The Penguins and the Night Owls are fictional gangs that fight with psyche-jolting blanks under the arched windows and domed ceiling of the 3,000-seat theater in Angelus Temple.
The rival gangs are the protagonist and antagonist of "Smile Now, Cry Later," a church-sponsored drama that depicts the metamorphosis of a group of kids into one of the gangs that increasingly fight with real bullets on the streets just beyond the temple walls.
The members of the Penguins and Night Owls are actually all members of the Foursquare Gospel Church, the legacy of the charismatic Aimee Semple McPherson, who talked in tongues 50 years ago in her temple beside Echo Park Lake.
Church method has changed with changing times.
Consequently, in the second of two performances Sunday, guns will ring out, youths in gang regalia will strut on stage and, in a telling scene, the church's real pastor will be rebuked by all of the kids but one.
Like the pastor, many of the cast of "Smile Now, Cry Later" handle their parts with an authority that they learned on the outside. That includes the author, Ruben Brucelyn, who left gang life only when he joined the church eight years ago. He and his wife, Lucy, wrote the play not so much as a celebration of his salvation as testimony to the difficulty of sharing it with others.
As drama, "Smile Now, Cry Later" is more shocking than exquisite. Its dialogue moves from the rigidly authentic language of youth to the equally authentic and rigid language of evangelism. It warms up only briefly to explore the suffering of a mother who sees her two sons drifting out of her control.
A dress rehearsal before last Sunday's opening showed the strain of the six-month preparation on people who all do something else for a living.
In the final scene, when he was to be shot down by Night Owls at the moment of his conversion, Brucelyn had to snarl a line not in the play: "Come on, Night Owls, what are you waiting for?" A fierce-looking Night Owl with a bandanna over his head and no shirt over his chest had missed his cue.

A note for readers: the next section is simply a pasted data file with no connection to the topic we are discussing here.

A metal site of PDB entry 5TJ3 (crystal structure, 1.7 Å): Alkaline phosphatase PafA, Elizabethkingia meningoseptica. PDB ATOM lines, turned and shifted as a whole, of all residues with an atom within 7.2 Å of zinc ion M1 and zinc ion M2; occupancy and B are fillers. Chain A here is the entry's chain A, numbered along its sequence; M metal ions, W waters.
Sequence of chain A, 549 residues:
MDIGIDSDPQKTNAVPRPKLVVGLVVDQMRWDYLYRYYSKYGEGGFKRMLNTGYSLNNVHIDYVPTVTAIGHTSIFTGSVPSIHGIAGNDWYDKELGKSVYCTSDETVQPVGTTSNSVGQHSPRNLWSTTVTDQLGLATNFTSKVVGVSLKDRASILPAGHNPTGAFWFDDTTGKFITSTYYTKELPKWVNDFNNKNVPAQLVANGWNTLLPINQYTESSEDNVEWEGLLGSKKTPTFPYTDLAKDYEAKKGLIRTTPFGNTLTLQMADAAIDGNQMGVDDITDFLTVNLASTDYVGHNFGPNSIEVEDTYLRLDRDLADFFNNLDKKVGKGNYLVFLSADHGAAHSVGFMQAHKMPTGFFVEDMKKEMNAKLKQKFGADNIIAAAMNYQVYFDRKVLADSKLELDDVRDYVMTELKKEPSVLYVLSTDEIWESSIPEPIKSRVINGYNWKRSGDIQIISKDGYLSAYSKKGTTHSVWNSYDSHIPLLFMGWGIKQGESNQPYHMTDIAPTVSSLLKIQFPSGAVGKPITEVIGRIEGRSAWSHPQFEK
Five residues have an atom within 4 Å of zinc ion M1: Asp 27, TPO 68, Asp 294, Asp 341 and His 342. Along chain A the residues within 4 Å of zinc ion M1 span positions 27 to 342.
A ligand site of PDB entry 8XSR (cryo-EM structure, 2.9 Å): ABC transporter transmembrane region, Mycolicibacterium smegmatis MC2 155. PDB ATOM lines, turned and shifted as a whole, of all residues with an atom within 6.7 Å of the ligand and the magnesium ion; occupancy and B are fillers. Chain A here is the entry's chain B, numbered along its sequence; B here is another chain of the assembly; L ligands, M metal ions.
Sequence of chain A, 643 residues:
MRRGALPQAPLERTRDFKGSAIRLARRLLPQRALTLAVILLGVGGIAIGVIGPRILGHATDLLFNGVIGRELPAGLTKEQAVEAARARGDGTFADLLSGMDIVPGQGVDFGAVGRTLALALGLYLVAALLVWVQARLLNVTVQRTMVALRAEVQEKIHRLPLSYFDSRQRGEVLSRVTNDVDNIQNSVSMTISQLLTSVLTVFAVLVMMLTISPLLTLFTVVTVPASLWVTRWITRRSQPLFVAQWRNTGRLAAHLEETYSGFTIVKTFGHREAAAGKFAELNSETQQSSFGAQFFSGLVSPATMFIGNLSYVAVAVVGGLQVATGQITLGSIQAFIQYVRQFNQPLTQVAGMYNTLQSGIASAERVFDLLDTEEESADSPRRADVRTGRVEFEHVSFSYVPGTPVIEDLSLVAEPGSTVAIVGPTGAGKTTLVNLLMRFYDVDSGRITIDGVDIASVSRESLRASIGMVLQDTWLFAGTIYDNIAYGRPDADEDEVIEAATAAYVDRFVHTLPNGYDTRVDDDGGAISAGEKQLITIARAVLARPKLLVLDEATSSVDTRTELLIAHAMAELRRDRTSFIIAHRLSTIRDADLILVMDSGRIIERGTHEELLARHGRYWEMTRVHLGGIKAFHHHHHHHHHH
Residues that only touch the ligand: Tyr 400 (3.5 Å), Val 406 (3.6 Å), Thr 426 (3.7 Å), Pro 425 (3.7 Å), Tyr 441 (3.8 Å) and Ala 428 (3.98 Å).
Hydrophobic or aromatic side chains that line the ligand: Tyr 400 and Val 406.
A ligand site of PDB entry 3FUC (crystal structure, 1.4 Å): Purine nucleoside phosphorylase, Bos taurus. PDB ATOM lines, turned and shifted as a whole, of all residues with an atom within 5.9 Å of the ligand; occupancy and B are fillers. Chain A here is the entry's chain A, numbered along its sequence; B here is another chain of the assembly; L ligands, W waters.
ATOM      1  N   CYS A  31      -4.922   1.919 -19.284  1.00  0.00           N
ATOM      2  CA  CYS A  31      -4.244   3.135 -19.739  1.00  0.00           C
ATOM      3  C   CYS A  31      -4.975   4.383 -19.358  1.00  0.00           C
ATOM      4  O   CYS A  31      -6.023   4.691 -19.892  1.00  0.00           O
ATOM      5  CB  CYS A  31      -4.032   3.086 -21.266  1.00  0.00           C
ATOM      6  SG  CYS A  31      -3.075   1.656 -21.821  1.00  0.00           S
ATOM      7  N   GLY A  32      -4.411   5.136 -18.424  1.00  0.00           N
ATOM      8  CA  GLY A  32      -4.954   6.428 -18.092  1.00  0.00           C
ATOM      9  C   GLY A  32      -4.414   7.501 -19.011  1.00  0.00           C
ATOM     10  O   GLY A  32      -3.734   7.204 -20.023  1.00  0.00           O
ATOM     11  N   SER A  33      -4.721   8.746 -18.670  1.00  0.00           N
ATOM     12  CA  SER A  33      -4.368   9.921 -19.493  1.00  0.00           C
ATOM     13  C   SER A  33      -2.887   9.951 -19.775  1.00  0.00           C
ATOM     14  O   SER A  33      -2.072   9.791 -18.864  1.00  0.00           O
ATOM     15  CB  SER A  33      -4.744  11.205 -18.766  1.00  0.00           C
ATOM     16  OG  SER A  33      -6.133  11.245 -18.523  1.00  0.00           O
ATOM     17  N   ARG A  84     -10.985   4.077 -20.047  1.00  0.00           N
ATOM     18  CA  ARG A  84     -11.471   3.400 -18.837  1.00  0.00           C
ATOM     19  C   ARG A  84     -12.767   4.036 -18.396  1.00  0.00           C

Afterward, Brucelyn chastised the cast and crew for trifling with an important message.
On opening night, the production smoothed out. An audience of about 2,000 went wild and shed real tears, Brucelyn said.
They were responding to a fearless honesty that, despite the weaknesses, distinguishes "Smile Now, Cry Later."
It shows the birth of the Penguins as the conclusion of a painfully long scene in which half a dozen neighborhood boys stare lifelessly at a gangster movie on television.
The boys assign themselves street names and adopt a wall. Two of them use a fake gun to rob an old man.
As the boy actors are replaced by men, they waste their days on dope and begin to clash with the Night Owls. One Penguin loses an eye; another is shot and killed.
Somehow, the young men still hearken to their leader Goofy's exhortation, "We all go together," even as he walks away remorselessly from his slain comrade.
Predictably, there is prison for Brucelyn's character, called Steven. There, he violently rejects the ministry of the Angelus Temple Prison Singers, Simple Joy.
Meanwhile, on the outside, Pastor Harold Helms ventures to the Penguins' wall to ask:
"Have you boys thought about where you want to stand in eternity?"
Goofy replies with the existential boast: "Life is what we make it."
But one of the dwindling group, the one who wears a bandanna over his punctured eye, listens. Smiley next appears with a Bible in hand.
In the climax, a deafening release of pistol fire, everyone dies but Smiley. The only surprise is who ends up in Heaven and who ends up in Hell. Salvation comes only to those who reach for it and only with the help of another.
The message is meant to make people reach, whether they are would-be gang members or would-be ministers.
"A lot of people accepted the Lord," Brucelyn said after the first performance, calling it a success.
Brucelyn wants to keep staging his play. His hope is that other churches will sponsor it.
In the meantime, the struggle for salvation goes on much as it was postulated on stage.
After the dress rehearsal, when the Thursday night Spanish-language service was over and the crowd dissipated, the shirtless man who did most of the shooting in the play lingered on a street outside the temple. Joe Argumaniz still wore his costume as leader of the Night Owls. His costume in the play is also his costume in real life.
Argumaniz talked to three young women who had stopped in to watch the play at his invitation. They wore the clothes and the makeup of gang affiliation.
The girls said little. He spoke for them.
"You know where I met them?" he asked. "When I went to go bury Moses." Proselytizing at a slain gang member's funeral, Argumaniz lured them to church. They're still not members, but he's working on that.
"I bring 'em in," he said, "as many as I can."